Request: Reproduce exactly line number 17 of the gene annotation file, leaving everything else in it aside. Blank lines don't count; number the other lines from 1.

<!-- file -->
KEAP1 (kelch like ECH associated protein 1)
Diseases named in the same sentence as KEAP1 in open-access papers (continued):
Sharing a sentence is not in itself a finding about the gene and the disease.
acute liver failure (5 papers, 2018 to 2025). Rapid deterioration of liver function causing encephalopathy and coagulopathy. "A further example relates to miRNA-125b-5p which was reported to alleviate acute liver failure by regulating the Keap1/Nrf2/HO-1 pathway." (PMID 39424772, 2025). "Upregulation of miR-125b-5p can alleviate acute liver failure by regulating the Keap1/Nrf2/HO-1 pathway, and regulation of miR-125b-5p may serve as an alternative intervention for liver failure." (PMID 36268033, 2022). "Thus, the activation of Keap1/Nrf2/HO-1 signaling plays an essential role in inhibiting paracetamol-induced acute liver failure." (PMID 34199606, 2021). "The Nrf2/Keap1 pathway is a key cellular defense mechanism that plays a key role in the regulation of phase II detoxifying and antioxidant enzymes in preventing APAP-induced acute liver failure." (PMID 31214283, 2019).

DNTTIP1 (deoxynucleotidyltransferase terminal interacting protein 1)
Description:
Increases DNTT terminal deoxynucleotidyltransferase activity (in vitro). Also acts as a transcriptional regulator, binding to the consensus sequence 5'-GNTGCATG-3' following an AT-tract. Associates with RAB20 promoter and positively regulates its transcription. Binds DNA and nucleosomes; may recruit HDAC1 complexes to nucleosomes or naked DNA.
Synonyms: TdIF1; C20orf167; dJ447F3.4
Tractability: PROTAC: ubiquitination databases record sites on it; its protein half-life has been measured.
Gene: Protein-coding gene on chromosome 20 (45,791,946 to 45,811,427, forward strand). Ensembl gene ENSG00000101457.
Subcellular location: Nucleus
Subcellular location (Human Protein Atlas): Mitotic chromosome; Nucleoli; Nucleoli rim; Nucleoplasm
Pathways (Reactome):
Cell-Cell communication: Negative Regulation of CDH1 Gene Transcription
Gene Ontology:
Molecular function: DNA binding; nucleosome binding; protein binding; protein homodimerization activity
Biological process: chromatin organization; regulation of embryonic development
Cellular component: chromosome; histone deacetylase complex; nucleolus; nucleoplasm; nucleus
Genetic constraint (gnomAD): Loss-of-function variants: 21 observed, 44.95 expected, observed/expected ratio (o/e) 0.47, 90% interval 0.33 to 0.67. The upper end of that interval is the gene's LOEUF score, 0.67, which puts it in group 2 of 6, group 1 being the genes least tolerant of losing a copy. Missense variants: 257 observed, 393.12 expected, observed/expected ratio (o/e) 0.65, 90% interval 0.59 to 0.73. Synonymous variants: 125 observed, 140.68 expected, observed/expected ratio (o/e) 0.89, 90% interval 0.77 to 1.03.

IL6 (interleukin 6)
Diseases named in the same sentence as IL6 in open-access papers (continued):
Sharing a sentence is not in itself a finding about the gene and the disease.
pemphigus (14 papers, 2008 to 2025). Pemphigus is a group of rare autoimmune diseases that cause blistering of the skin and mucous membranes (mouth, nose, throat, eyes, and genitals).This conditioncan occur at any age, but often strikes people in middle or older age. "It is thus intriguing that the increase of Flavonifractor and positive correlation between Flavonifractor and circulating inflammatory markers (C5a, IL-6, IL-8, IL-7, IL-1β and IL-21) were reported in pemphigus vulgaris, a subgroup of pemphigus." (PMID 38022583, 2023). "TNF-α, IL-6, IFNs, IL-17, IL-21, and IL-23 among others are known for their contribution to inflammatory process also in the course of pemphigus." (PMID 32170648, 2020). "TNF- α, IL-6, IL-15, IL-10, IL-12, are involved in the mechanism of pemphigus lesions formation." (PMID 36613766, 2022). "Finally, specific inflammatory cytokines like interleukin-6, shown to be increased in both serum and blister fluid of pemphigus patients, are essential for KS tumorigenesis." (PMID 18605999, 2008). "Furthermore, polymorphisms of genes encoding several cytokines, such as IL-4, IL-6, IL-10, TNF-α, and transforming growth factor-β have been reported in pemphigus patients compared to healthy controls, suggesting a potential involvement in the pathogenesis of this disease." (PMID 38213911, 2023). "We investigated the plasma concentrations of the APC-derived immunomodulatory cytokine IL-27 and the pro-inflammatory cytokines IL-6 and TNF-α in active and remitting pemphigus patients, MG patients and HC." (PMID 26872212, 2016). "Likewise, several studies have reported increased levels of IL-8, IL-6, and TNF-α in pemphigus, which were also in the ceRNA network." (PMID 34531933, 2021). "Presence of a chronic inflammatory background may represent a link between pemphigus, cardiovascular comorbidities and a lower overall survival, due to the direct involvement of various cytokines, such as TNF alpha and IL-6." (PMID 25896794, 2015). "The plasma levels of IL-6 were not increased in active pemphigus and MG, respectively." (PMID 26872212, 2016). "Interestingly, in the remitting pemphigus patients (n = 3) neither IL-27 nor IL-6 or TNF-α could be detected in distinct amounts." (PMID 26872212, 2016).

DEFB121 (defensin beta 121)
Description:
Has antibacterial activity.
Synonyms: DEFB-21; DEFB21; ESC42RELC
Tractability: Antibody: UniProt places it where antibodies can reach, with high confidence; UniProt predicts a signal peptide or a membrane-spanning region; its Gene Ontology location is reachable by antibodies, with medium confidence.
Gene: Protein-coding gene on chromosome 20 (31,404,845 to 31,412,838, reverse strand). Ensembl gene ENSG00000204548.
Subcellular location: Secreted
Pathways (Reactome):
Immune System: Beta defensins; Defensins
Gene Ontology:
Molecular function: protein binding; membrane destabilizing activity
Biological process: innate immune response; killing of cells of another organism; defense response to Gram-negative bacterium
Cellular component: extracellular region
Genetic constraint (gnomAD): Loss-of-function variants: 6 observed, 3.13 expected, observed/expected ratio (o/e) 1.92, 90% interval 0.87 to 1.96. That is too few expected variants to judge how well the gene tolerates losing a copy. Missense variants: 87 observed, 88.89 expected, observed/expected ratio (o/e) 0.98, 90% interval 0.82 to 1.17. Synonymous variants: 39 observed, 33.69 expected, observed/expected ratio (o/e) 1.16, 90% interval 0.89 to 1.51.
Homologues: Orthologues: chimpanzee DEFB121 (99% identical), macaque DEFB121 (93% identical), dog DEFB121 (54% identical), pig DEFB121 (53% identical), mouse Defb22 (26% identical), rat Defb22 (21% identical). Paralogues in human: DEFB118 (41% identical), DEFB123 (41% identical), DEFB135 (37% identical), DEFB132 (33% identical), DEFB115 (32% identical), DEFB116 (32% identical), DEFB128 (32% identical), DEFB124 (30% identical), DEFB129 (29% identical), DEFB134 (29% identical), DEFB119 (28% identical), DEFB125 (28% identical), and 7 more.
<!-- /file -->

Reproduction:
Biological process: chromatin organization; regulation of embryonic development